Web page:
A biological control approach based on mosquito release to block dengue transmission in Malaysia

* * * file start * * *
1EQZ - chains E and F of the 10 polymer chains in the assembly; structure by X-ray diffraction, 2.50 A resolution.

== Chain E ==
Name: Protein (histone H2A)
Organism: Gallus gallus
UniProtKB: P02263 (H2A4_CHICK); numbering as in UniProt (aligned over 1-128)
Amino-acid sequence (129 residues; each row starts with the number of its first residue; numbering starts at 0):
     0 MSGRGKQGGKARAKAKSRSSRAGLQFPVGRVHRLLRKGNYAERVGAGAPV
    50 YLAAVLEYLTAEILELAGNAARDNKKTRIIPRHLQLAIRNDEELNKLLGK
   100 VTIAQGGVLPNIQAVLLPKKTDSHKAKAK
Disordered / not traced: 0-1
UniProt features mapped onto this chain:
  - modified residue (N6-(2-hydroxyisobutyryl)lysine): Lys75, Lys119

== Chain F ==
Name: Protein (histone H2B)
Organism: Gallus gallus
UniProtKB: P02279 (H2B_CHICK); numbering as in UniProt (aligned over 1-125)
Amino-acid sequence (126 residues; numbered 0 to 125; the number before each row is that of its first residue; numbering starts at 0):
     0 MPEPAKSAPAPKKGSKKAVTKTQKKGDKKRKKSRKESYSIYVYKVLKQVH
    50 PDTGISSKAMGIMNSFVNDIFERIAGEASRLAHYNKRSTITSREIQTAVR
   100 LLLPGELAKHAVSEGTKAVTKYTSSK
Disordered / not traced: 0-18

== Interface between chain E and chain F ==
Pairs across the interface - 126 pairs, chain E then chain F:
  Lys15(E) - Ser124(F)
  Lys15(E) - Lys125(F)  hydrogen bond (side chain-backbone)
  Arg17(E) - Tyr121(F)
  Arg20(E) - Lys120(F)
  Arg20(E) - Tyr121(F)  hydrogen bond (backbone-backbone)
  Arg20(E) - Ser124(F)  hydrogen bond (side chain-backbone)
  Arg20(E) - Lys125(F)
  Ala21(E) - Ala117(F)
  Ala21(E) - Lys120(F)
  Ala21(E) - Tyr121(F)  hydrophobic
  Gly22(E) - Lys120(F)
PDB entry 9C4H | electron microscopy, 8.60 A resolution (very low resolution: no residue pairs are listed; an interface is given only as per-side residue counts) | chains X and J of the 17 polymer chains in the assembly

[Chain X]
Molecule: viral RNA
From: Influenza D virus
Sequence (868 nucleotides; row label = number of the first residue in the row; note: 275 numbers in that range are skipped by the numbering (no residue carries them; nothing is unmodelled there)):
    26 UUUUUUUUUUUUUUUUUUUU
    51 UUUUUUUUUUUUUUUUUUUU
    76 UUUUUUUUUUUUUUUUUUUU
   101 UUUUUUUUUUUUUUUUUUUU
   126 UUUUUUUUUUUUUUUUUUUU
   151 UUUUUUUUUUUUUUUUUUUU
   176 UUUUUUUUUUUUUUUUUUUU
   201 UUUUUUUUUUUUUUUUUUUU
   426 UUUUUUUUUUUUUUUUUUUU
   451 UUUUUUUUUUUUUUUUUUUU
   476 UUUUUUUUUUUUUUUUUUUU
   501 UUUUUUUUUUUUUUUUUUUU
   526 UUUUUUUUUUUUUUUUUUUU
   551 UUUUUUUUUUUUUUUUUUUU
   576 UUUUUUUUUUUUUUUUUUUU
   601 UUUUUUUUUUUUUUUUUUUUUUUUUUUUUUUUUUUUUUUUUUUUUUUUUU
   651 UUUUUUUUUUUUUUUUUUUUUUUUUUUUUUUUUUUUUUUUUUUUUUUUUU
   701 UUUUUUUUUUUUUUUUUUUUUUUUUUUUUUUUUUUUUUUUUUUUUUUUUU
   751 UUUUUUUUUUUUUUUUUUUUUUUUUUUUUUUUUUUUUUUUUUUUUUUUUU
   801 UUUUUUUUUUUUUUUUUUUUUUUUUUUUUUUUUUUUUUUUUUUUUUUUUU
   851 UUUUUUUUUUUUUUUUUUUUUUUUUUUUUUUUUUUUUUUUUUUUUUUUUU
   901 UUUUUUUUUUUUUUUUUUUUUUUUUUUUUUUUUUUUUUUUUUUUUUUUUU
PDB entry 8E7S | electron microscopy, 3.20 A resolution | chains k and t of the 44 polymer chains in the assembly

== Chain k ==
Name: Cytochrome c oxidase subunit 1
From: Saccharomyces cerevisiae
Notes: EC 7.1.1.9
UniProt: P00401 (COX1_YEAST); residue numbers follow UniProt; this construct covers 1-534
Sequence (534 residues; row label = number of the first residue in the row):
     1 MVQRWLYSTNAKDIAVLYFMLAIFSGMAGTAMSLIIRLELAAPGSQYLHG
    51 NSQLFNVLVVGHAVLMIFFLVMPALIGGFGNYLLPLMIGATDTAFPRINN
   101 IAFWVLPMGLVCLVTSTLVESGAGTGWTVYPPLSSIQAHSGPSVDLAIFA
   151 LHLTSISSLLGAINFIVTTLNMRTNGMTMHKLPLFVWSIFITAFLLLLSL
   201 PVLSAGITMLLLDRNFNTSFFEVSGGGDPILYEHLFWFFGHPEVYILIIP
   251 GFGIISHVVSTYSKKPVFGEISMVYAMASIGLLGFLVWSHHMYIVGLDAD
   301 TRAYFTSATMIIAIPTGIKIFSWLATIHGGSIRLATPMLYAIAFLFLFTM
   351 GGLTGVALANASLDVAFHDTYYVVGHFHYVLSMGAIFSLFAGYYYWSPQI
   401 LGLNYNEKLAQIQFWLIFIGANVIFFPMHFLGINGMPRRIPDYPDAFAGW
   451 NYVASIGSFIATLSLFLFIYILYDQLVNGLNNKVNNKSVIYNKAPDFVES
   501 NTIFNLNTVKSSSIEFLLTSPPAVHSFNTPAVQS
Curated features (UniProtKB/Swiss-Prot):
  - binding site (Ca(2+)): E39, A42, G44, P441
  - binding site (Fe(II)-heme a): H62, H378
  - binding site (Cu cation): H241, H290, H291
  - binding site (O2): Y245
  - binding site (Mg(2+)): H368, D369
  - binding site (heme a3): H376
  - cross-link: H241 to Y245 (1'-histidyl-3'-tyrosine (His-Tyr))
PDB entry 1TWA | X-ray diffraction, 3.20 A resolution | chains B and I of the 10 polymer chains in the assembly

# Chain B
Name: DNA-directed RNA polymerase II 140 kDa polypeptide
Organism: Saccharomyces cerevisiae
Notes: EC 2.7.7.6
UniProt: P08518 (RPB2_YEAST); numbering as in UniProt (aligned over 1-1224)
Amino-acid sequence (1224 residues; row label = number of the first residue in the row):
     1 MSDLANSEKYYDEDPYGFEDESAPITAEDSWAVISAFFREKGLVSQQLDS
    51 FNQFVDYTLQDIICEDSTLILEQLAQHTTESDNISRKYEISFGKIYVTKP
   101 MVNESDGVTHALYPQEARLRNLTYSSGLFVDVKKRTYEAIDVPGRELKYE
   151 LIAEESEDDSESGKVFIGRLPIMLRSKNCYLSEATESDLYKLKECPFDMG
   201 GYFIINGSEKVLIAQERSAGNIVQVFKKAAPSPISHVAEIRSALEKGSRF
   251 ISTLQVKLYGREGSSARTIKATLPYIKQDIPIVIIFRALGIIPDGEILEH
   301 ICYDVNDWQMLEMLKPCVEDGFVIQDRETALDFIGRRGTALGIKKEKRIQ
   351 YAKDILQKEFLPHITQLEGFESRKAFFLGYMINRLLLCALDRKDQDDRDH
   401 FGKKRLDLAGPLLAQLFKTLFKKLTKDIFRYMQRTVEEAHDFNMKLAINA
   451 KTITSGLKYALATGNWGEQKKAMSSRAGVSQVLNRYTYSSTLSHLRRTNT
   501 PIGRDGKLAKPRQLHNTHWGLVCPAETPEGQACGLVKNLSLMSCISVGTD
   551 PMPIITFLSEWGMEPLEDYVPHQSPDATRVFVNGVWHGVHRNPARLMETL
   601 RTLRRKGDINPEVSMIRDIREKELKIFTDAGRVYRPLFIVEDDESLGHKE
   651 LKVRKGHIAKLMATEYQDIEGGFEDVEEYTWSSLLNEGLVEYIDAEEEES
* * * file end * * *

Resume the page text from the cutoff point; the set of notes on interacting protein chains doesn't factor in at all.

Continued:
Dengue is a mosquito-borne virus ranked among the top ten global health threats by the World Health Organization, with infection often endemic in hot climates such as Malaysia. Efforts to control dengue transmission traditionally rely on insecticides or breeding site clearance to suppress the mosquito vector (Aedes aegypti), yet these strategies are largely ineffective. Research funded by the Wellcome trust and conducted at the MRC–University of Glasgow Centre for Virus Research by Professor Steven Sinkins and his group created an innovative solution to this problem by colonising Aedes aegypti with a naturally occurring symbiotic bacteria (Wolbachia), which blocks transmission of the dengue virus. In 2016, the University of Glasgow initiated collaboration with the Malaysian Institute for Medical Research on programme 'Wolbachia Malaysia' to conduct a field trial of its Wolbachia-based intervention at six residential sites in Greater Kuala Lumpur (over 40,000 inhabitants). Surveillance data indicated that dengue cases had dropped by 67% during the 3-year period after starting the intervention. The success of the field trial in reducing dengue transmission convinced the Malaysian Government to expand the intervention to 19 additional sites. Consequently, over 140,000 people in Malaysia are now living in Wolbachia-protected areas that were previously designated as dengue hotspots. Other countries where dengue is common—including Cambodia, the Maldives and Paraguay—are currently consulting with the University on trialling the intervention.